Who is an inventor?
An inventor is an individual who has contributed to conception of one of more claims contained in an
issued patent. Inventorship is a legal concept which is not open to independent interpretation. Either an
individual contributed to conception of a patent claim or not. Conception is the "formation in the mind of
the inventor, of a definite and permanent idea of the complete and operative invention, as it is thereafter
applied in practice." (Amgen v. Chugai Pharmaceuticals).
My graduate student and/or research technician were very helpful in executing the experiments for my
invention. Does that make them co-inventors?
Inventors are individuals who have contributed to conception of one or more of the claims contained in a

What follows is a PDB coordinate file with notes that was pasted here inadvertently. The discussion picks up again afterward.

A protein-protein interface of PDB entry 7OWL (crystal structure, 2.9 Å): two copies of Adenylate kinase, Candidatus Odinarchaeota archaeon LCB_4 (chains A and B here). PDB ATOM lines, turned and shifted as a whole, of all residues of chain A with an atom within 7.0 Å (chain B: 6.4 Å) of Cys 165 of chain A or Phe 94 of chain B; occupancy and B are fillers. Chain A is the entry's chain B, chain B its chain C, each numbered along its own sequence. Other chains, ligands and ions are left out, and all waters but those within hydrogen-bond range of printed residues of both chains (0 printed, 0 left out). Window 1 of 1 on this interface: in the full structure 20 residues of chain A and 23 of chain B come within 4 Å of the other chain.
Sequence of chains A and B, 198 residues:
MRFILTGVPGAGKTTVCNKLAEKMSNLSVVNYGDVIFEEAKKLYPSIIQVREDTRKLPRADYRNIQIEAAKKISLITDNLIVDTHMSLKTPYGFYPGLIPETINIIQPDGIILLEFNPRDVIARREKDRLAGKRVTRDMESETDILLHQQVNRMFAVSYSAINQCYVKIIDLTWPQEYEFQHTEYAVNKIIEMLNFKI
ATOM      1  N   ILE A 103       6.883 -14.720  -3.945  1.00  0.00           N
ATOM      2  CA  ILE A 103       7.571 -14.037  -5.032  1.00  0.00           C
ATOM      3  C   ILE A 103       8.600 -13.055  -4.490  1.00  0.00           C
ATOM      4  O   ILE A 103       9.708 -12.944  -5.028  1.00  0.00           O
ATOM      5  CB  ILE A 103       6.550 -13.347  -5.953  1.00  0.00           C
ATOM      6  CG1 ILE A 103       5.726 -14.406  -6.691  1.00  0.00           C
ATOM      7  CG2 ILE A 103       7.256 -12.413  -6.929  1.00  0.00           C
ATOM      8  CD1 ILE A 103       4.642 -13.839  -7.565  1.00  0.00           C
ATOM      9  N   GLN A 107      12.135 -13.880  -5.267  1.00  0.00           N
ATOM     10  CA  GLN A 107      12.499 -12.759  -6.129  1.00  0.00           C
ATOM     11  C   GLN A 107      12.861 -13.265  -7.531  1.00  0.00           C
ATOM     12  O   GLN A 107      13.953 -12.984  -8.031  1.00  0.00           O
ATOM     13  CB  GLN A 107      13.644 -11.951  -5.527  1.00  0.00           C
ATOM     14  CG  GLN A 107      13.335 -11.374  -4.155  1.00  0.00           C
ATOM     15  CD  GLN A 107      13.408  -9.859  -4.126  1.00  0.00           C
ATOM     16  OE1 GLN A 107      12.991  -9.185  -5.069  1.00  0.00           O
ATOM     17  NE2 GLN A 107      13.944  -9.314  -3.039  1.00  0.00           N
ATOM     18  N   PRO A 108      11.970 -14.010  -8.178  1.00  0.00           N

patent. Simply following experimental protocol does not necessarily qualify a student or technician as an
inventor, unless they have also contributed towards conception.
Who owns my invention?
ECU has an interest in all inventions of university personnel and students that are conceived, or conceived
and first reduced to practice, as a result of university research, activities within the scope of employment,
and activities involving the use of university time, facilities, staff, materials, information not available to
the public or funds administered by the university.
If ECU doesn’t pursue protection of my invention, what happens next?
Upon approval of the Patent Committee, OTT can release an invention to a university inventor, under
terms of an invention release agreement.